Klipsch Cornwall III or Tyler Acoustics PD-15

I am looking for some advice on some horn loaded full range speakers that sound good at low volumes. Mainly for 2 ch use. I will be using them with primaluna prologue 2 tube amp (40w x 2). Dynamics and shouldn't induce listening fatigue due to harsh mids or highs.

Listening taste ranges from classical to classic rock to great old jazz. I have read that the Klipsch Cornwall III or Tyler Acoustics Pro dynamics series are quite smooth sounding. Has anybody heard these two speakers?
Can't comment on the differences or smoothness of sound but want you to also think about resale. If upgradeitis
hits, you will always be able to sell the Klipsch brand.
Tyler Acoustics...may take awhile! Just a thought.
A point to reckon because the upgradidtis has been happening a little to often to me. But am hoping a good horn will make me forget the gear and buy music instead.
I just bought some older cornwalls and love the death out of them. I really liked them in a smaller room. In a larger room I find the bass to be kind of bloated. For some reason the smaller room really helped this. They are not a whoa the crowd or demo speaker...they just play some great tunes and get you excited to listen to the music.
Macd - I hate to get off the subject of the thread but I saw your comments about the Cornwall in a small room. I have a bedroom-size listening room (11' X 13') and I was looking at a pair of Cornwall II locally, but I figured they were way too large for the room. Maybe I am wrong and would regret not trying them. Can you tell me the approximate size of the small room you are playing them in? Thanks, Jason.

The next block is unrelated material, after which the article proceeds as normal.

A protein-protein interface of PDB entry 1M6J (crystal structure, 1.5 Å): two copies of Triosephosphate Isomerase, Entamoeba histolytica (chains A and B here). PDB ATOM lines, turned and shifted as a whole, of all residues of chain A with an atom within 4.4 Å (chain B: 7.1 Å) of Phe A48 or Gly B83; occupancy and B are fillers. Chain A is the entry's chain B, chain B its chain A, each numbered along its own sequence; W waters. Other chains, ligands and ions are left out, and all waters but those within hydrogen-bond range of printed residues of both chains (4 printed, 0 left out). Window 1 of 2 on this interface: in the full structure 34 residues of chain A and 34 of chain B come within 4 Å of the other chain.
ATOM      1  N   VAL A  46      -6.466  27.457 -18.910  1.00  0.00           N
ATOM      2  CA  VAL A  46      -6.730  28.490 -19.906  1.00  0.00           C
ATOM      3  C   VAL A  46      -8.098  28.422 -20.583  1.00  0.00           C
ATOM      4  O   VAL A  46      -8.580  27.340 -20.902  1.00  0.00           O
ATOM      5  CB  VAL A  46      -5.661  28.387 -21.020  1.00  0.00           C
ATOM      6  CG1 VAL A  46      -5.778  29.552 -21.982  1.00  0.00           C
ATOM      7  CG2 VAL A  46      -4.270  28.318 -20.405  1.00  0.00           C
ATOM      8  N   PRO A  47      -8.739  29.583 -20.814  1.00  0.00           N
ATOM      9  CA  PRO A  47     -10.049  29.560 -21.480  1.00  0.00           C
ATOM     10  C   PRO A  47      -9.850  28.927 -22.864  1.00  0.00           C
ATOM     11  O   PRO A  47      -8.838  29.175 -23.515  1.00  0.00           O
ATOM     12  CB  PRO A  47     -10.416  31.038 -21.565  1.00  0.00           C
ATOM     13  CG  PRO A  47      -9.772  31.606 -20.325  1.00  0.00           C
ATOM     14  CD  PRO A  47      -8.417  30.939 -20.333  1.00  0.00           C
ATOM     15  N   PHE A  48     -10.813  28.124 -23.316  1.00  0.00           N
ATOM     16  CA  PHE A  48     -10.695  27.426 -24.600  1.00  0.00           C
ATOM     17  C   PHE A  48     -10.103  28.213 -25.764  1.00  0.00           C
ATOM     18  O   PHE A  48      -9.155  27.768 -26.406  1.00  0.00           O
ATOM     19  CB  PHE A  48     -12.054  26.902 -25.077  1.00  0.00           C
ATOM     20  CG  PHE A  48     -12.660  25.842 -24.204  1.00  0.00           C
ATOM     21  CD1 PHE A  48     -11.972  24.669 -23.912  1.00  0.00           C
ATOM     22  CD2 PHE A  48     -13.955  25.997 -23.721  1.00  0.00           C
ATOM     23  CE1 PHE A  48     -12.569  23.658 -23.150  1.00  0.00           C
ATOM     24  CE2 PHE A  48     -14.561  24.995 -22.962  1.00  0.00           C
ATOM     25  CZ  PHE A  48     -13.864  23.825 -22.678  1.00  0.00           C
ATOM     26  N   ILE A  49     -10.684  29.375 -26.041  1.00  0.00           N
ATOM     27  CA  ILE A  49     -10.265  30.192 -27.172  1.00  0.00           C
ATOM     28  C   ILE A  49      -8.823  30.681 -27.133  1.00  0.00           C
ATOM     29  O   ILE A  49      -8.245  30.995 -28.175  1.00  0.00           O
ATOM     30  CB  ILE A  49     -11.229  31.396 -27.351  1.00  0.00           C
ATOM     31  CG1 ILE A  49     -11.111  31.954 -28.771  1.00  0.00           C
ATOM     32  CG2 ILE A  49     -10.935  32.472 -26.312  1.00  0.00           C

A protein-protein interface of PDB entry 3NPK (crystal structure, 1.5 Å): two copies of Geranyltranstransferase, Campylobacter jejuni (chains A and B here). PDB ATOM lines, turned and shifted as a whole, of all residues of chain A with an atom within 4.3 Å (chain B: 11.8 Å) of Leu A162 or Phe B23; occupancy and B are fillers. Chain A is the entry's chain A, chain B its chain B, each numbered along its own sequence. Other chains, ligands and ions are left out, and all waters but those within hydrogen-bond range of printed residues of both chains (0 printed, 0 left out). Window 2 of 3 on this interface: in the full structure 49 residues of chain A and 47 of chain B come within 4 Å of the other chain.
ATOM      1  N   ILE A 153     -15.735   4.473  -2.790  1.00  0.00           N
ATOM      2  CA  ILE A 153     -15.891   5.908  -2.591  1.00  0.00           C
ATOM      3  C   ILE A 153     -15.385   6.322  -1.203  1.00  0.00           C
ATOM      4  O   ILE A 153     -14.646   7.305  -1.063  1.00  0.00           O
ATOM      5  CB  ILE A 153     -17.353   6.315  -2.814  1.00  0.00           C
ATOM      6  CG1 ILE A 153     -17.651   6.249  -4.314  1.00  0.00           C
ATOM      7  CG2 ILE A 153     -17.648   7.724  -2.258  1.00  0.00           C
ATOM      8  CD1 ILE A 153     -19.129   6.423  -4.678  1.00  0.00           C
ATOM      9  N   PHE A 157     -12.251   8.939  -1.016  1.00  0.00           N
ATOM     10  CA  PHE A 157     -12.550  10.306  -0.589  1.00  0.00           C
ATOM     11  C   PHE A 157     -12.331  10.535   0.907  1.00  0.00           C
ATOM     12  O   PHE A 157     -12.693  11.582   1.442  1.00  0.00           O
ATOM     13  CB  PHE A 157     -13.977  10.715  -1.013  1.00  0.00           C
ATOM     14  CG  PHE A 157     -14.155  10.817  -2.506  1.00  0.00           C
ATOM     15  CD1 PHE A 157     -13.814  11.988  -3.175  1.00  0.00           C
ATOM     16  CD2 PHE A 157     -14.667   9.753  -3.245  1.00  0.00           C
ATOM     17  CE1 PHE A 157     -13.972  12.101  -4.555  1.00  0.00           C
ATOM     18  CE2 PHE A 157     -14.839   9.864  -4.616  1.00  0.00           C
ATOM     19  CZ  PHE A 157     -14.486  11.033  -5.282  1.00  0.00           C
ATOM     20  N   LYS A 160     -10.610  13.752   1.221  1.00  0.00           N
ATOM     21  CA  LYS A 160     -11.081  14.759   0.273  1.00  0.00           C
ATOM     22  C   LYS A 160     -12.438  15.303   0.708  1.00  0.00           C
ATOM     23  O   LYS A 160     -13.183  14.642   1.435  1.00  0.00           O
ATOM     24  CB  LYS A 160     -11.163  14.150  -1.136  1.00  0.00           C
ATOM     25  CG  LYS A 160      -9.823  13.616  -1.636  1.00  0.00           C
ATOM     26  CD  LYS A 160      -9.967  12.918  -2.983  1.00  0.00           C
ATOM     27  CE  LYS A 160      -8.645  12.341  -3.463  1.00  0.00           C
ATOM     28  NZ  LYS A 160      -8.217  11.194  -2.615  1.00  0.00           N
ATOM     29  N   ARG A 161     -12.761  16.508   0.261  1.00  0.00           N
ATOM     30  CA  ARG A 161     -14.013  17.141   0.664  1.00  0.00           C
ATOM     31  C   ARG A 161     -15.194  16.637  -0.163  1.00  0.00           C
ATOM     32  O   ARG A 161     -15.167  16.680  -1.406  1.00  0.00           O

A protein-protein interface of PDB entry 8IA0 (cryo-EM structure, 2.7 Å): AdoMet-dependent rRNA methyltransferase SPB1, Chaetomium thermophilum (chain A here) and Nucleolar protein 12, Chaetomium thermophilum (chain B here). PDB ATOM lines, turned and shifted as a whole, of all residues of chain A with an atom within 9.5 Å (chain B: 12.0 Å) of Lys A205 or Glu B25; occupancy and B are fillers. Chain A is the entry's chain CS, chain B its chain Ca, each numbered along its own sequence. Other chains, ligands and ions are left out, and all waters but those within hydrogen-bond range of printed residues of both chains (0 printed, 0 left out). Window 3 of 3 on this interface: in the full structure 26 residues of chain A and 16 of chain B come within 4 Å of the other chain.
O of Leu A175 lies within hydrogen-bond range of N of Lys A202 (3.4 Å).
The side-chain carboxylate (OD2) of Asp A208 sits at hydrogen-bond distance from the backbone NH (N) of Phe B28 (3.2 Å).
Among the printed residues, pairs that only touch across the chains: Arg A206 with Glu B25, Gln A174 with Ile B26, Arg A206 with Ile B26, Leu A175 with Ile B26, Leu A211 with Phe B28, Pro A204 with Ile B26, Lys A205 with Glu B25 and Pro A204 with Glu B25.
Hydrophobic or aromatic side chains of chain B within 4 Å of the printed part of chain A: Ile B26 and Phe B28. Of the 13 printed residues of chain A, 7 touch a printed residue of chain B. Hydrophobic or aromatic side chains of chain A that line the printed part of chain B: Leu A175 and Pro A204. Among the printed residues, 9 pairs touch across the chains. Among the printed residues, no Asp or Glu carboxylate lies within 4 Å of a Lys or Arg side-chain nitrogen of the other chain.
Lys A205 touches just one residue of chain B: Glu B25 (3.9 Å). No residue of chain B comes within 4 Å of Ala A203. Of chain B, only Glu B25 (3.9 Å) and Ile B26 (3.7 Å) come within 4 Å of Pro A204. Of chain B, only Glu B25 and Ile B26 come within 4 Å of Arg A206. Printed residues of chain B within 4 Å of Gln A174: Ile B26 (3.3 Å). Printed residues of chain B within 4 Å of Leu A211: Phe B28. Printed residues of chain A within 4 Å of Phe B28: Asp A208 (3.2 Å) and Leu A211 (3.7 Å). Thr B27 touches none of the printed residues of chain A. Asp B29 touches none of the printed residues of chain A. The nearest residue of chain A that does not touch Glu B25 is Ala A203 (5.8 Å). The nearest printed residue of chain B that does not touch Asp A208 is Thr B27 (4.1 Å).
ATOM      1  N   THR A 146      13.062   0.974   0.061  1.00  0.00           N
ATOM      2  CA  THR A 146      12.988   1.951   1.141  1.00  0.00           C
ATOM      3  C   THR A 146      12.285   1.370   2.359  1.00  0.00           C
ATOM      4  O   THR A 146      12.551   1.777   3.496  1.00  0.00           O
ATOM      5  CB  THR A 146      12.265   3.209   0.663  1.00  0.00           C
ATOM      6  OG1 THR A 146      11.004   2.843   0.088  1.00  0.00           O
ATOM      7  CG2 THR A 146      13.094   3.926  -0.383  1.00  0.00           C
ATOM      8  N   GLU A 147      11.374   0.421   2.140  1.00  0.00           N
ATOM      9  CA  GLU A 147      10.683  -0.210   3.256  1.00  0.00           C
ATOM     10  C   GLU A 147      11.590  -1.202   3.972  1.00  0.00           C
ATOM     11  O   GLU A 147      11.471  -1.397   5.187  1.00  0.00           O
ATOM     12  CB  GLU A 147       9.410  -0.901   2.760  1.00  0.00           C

I would try Tyler's speakers. He is a great guy to deal with and has a 20 day trial period. I would call and talk with Ty.
Rohitdev, these are two completely different animals. I have much more experience with the Cornwalls than with Tylers (PD-15s), but I will venture to guess that if you like one you probably won't like the other. You really need to find a pair of both speakers and take a good, long listen. Since Tyler Acoustics is an active concern, you should probably consult with a dealer regarding their products or an A'gon member with more experience than me.

A few words about the Cornwall: it's a great, classic speaker and they really rock! Macd says that his work great in his small room; maybe they do. My experience was not as good in my 10.5 x 13 room, even with moderate treatments. It's not that they didn't sound good, it's just that they were waaay too much speaker for the room. Maybe with a 2W amp you would be OK, but my with 12W SET it was not a good match. If you do elect to go with Cornwalls, I suggest late model Cornwall IIs and make sure that the crossovers are in good shape. You can buy repair kits or new crossovers here Critesspeakers.com